I disagree entirely with this assertion.Continue reading
As I write this post, I, probably along with most of my readers, face severe restrictions on normal human social activity, in order to limit the rapid spread of the COVID-19 virus. Electronic communications have made it possible to continue a social life despite these restrictions – but much of this conversation tends to focus on the virus and the limitations of life under it. I find myself yearning for more conversations about other things, and you may be as well. I also do not think I have anything particularly profound to say about the virus so far. For these reasons, I am not going to write here about the virus, at least for now. Instead, for the next little while I’m going to write about other topics that I’d been planning to write about anyway, but on an increased frequency to suit my and others’ changed schedules: every Sunday rather than every alternate Sunday. This is the first such post. I was not thinking about the virus when I originally wrote it, but perhaps it takes on a different resonance now.
A good human life, in general, requires living with other human beings. Some would take this claim as a truism, but I think it’s important to establish it. The ideal of the autonomous, independent individual is not merely a modern Western conceit, as is usually thought; this ideal is held up as a high ideal by monastic traditions in ancient India, perhaps most prominently in the Yoga Sūtras and Jain Tattvārtha Sūtra which describe their highest ideal as kaivalya, aloneness.Continue reading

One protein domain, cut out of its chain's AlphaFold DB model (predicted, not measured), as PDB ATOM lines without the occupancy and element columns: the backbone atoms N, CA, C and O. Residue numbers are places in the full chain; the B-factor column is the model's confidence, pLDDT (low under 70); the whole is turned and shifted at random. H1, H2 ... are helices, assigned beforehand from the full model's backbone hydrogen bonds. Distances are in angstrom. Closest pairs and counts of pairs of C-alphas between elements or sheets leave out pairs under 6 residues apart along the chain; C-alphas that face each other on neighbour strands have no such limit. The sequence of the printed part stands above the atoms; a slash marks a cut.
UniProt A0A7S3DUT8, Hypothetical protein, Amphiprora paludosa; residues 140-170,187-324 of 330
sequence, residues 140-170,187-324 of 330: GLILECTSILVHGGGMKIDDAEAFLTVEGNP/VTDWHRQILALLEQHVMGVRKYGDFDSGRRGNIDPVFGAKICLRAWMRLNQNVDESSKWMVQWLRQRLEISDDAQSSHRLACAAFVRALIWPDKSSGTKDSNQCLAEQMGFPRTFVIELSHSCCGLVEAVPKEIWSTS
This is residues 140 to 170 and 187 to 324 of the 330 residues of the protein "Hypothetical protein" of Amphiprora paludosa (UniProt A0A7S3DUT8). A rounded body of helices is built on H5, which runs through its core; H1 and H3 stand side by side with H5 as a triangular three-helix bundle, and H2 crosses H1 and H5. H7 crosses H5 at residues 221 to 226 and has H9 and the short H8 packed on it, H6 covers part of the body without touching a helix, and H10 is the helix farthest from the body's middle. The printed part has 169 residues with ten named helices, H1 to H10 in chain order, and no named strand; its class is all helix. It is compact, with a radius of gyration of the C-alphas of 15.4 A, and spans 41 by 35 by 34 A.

Studies of Indian philosophy often rightly call attention to the varied genres in which they are composed: the sparse pith of the Yoga Sūtras, Śaṅkara’s expositing his own views as commentary on someone else’s, the Milindapañhā’s dialogue evocative of Plato’s Socrates. Such differences call to mind Martha Nussbaum’s famous claim in Love’s Knowledge that “Style itself makes its claims, expresses its own sense of what matters.”
As is far too often the case, though, the gaze that modern Western academics apply to distant places and times is one they steadfastly avoid turning on themselves. We are far too reluctant to think about differences of genre in our own composition.
Most notably: the venues of scholarly productivity come in at least two completely different genres. There is the written article or book, subjected to peer review and editorship, with its hypertextual infrastructure of footnotes and its bibliography. And there is the oral presentation, at a conference or workshop, of a work-in-progress with that citation infrastructure omitted, delivered to a room at a single time and place who can then begin a Socratic and dialogical back-and-forth.
So why do we insist on acting as if these two venues are the same? Continue reading
Last time I expressed my gratitude and praise for Matthew Dasti and Stephen Phillips’s much-needed recent selective translation of the Nyāya Sūtras and commentaries. I stand by all of it – and also noted that the book drives me crazy.
Why? Dasti and Phillips made two decisions that I think are characteristic of an analytic approach to Indian texts. One was to publish selections and excerpts – probably the right choice, as discussed last time. The second one, however, was to publish those selections entirely out of order. Continue reading